Drug charges in Pennsylvania are usually split into two main categories: simple possession or possession with intent to deliver (PWID). Possession charges refer to anyone charged with carrying drugs. Possession with intent to deliver is a more severe charge for those who are caught with quantities intended for selling. PWID charges come with harsher penalties.

Pennsylvania Drug Possession Offenses

Pennsylvania takes drug possession and PWID charges seriously. The state has a growing problem with hard drug use, often resulting in high numbers of fatal overdoses. Reversing this trend is of primary importance and the drug possession offenses in Pennsylvania reflect that.

The extent of charges again depends on a few different things:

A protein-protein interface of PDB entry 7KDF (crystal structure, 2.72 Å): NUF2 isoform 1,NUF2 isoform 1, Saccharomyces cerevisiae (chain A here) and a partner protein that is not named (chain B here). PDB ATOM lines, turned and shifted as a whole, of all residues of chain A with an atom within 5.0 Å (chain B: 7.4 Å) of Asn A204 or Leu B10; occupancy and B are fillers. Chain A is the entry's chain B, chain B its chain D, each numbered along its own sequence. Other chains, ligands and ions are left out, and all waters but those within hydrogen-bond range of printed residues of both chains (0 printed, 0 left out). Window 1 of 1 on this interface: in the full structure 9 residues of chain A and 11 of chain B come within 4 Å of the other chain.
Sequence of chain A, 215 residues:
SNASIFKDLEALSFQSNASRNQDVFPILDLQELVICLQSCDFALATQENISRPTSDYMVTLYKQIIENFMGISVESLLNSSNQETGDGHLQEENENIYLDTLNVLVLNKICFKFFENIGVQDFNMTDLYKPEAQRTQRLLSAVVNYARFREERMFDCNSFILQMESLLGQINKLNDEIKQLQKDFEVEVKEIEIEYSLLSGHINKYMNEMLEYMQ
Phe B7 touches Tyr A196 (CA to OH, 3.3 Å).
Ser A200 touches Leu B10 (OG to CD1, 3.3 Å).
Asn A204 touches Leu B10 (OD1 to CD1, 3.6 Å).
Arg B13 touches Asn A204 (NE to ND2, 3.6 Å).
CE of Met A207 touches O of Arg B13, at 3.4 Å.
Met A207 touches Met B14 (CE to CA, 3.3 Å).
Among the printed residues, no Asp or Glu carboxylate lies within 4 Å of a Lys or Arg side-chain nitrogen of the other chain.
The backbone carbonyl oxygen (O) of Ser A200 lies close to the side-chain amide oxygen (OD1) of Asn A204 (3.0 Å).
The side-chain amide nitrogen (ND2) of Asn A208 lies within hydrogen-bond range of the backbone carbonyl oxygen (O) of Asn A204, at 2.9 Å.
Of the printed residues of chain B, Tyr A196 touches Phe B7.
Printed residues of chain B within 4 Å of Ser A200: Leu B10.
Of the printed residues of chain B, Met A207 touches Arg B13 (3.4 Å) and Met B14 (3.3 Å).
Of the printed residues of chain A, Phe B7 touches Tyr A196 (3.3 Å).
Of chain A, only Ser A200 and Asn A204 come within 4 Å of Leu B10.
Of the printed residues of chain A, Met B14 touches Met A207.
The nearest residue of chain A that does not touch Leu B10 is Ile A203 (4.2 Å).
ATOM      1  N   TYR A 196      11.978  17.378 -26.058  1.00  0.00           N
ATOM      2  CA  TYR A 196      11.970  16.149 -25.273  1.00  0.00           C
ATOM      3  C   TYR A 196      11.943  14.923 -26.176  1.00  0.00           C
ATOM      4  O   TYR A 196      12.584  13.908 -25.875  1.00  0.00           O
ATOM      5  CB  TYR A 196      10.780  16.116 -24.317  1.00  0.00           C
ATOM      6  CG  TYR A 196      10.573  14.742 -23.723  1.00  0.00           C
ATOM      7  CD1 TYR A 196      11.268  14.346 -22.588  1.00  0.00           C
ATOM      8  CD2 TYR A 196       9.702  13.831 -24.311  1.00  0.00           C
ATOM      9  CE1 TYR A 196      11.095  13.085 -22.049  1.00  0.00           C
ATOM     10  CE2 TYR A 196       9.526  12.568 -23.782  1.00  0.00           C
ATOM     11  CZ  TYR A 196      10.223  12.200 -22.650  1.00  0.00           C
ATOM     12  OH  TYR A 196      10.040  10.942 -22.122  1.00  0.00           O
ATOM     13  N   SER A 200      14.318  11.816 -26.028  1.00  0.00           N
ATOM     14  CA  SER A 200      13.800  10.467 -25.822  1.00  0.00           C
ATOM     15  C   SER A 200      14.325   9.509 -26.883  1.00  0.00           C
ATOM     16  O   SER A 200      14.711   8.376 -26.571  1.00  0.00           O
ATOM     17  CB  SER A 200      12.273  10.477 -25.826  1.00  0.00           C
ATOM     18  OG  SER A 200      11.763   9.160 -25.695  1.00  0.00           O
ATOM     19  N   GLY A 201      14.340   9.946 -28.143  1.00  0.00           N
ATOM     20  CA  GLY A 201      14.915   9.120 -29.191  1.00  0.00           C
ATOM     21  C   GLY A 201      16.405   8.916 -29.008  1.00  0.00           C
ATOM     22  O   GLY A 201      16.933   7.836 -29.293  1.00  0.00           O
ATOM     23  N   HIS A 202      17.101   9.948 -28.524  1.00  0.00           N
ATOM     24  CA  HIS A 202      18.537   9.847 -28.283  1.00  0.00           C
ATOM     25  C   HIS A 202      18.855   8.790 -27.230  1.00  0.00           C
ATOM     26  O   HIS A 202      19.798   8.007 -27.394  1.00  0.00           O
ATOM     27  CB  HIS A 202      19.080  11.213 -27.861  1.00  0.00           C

• Which class of drug the person is caught with
  • Amount in the person’s possession
  • Whether it’s possession or PWID
  • Number of prior drug-related offenses

For example, Schedule I, II, and III drugs come with the harshest penalties because they’re the most dangerous drugs. These include substances like heroin, meth, opioids, benzodiazepines, cocaine, ecstasy, and LSD. Potential penalties for a first-time charge include a $5,000 fine and up to a year in prison. Then a person with prior offenses will receive heavier penalties.

Again, PWID results in a stiffer charge than a simple possession charge, especially with hard drugs. Pennsylvania has a serious problem with opiates and opioids. People distributing these types of drugs receive some of the strictest charges. Someone caught with the intent to distribute an opiate or opioid could receive up to a $250,000 fine and up to 15 years in prison.